How to Use Icon Sets with Conditional Formatting in Excel

You can use icon sets in Microsoft Excel to visually represent your data with arrows, check marks, flags, and other objects. It’s a great way to add visual interest and enhance your presentation of important spreadsheet data.

As with many concepts in Excel, an example will help you learn how this feature works!

Example: Using an Icon Set to Enhance Your Worksheet

Look at the following spreadsheet. It contains a list of employees and their salaries. We can utilize an icon set to visually indicate which employees have the highest and lowest salaries.

List of employees' salaries

To use an icon set to make this information more visual, do the following.

  1. Select cells B2:B11.
  2. Click Conditional Formatting in the Home > Styles group.
    A list of options appear.
  3. Point to Icon Sets then make a selection from the list.
Icon Set, 3 Traffic Lights (Unrimmed)

I chose 3 Traffic Lights (Unrimmed). Here is what my worksheet looks like, with the icon set applied.

Data with an icon set applied

Salaries with the green circles are in the top third of the range, yellow represents midrange salaries, and the red circles indicate the lowest salaries in the range.

These icons have a simple style that makes it easy for any spreadsheet user to understand how the salaries compare to one another.

Customize Icon Sets to Enhance Your Worksheet

You can customize any icon set to enhance the way information is displayed in your Excel worksheet. There are so many options in this app!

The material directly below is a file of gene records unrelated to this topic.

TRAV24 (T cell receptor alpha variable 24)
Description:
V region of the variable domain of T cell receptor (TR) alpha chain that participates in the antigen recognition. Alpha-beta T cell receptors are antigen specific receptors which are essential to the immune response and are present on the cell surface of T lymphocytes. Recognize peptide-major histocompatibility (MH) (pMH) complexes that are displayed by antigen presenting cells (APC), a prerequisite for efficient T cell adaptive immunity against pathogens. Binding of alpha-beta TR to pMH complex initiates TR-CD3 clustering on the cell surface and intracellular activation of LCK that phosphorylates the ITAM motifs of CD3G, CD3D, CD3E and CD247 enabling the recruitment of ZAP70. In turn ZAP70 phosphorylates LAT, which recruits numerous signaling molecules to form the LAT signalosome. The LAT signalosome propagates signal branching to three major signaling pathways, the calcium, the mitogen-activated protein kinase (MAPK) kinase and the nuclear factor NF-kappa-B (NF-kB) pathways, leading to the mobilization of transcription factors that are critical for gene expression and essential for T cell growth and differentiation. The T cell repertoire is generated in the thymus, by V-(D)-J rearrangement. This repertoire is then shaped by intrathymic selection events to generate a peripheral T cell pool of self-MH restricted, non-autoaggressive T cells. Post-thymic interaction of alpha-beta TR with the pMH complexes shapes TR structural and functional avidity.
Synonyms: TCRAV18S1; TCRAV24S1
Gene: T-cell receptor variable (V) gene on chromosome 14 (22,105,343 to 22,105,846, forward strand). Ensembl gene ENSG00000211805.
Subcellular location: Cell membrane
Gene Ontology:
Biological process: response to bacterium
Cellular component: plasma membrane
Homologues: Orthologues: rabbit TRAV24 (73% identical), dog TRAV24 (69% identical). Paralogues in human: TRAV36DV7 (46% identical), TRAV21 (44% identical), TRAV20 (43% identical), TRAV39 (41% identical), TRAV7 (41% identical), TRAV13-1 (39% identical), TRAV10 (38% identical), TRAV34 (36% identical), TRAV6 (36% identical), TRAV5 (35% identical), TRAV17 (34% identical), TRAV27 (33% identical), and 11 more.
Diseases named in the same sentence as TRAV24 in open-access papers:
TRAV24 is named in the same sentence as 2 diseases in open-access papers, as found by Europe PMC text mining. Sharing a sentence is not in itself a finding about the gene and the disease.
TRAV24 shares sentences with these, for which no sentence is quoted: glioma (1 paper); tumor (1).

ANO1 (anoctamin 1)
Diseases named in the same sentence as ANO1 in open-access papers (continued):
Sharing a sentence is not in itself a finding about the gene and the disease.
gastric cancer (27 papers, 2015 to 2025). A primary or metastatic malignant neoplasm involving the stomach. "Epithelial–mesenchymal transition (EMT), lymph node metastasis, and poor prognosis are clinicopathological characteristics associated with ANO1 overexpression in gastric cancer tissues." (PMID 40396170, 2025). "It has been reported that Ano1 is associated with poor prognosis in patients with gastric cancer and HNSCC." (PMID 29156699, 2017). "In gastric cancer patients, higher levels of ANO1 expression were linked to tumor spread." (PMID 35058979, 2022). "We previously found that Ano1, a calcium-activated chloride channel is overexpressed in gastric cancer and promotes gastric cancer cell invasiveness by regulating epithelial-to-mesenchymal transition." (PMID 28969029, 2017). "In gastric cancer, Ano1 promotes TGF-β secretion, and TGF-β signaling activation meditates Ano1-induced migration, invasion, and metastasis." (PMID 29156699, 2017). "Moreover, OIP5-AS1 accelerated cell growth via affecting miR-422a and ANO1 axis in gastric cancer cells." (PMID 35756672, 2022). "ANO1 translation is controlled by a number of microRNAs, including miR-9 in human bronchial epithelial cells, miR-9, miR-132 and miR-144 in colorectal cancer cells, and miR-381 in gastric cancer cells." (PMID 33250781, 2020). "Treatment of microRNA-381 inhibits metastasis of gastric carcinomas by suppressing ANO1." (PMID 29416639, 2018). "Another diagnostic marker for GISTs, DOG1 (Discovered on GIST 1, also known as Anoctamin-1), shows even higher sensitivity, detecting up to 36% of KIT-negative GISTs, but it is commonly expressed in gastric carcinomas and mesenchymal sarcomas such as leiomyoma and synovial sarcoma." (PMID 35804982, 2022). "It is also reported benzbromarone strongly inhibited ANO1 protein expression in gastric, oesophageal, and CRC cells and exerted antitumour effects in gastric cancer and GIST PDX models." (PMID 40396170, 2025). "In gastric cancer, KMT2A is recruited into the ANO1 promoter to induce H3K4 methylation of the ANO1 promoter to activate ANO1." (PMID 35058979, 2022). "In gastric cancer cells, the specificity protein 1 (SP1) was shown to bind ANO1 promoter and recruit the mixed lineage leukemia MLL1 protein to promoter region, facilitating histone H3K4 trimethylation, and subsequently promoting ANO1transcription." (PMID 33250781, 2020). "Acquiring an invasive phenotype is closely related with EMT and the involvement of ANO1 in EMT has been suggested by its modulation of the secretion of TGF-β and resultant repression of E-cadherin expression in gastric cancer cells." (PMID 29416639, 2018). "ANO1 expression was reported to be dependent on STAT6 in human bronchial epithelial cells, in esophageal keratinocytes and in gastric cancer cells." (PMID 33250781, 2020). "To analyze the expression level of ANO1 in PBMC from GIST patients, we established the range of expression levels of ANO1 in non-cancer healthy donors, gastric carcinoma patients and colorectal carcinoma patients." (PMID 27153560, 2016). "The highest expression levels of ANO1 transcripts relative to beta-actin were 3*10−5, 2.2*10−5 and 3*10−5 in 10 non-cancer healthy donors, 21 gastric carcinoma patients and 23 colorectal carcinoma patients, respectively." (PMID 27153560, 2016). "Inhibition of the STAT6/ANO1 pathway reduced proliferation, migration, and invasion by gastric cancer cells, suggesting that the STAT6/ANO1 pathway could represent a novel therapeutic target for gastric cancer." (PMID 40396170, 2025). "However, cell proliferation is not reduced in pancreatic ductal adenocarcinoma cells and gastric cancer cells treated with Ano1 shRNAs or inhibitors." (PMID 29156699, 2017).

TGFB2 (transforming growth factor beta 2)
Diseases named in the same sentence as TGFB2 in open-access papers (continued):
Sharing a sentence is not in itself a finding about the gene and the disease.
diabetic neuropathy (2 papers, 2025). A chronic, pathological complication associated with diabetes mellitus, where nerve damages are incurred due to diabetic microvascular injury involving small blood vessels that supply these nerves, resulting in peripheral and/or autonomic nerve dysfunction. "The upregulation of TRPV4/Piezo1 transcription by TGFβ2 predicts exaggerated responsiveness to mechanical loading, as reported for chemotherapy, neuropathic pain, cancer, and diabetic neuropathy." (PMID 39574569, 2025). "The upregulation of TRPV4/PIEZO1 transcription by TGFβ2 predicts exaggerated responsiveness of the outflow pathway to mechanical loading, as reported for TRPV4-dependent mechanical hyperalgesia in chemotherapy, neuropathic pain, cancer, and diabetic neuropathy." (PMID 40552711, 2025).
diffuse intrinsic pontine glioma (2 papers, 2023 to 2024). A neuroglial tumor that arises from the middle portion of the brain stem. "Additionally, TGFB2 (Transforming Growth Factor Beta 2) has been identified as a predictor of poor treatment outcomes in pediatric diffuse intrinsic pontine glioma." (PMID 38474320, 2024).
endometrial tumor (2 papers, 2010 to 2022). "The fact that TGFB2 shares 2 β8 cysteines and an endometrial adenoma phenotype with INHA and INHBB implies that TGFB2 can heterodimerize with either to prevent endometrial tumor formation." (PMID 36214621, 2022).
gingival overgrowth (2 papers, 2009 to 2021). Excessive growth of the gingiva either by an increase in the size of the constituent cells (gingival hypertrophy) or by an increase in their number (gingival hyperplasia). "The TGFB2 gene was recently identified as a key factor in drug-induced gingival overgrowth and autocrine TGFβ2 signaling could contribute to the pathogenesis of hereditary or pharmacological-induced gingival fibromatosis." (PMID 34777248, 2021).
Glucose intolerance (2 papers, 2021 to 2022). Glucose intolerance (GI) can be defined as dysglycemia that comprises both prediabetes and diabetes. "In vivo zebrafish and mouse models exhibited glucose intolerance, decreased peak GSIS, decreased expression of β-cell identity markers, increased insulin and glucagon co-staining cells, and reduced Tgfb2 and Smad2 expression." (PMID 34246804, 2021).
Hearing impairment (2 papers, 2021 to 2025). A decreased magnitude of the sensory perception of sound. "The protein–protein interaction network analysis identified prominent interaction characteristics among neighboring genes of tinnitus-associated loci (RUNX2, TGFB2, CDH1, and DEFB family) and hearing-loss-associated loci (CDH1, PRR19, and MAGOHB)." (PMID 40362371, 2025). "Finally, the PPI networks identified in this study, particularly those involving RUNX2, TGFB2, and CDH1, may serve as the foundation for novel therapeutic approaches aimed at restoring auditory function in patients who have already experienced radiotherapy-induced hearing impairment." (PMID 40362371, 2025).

If you need to change how icons (or colors) are allocated, do this.

  1. Select cells B2:B11.
  2. Click Conditional Formatting in the Home > Styles group.
    A list of options appear.
  3. Click Manage Rules…
    The Conditional Formatting Rules Manager dialog box appears.
  4. Select Icon Set then click Edit Rule…
    The Edit Formatting Rule dialog box appears.
Edit Formatting Rule dialog box

Notice that a green circle is displayed when a salary is 67% or above for the highlighted range of values. Salaries in the 33% – 66% range are considered mid-range. Salaries less than 33% are in the lowest range.

You can easily enter different percentages, if you want to change how the icons are applied.

I include icon sets in my work all the time. It’s a feature that instantly makes any worksheet way more user friendly!

Keep It Simple: Only Show Icons

If you’re concerned about keeping peoples’ exact salaries confidential, you could select the Show Icon Only checkbox in the Edit Formatting Rule dialog box (pictured in the previous section) and click OK.

Here is how the sample worksheet would look with the Show Icon Only option selected.

Show Icons Only

How Many Icon Packs Does Excel Come With?

Excel comes with 20 icon sets containing various shapes and styles that you can adapt for your projects.

Think about it… you can create a new dashboard to display information without code or programming knowledge… is there anything this app can’t do?

Gotta love Excel!

Other Conditional Formatting Options

While this article is primarily about icon sets, I thought you might like to see some of the other conditional formatting options that are available for your worksheets.

Here is the same salary list formatted with different options. The list on the left has been formatted with Data Bars. The list on the right is using Color Scales.

Conditional Formatting

What’s Next?

Icon sets can make it much easier for users to understand a worksheet – and there are many options you can customize! Just configure the settings in a way that will work best with your information.

If you’ve enjoyed learning about icon sets in Microsoft Excel, you might want to check out our complete guide to basic formatting in Excel.

See you next time!

By Michael Belfry

Working as a full-time training consultant, Michael provides Microsoft Office courses to government and private sector clients across Canada.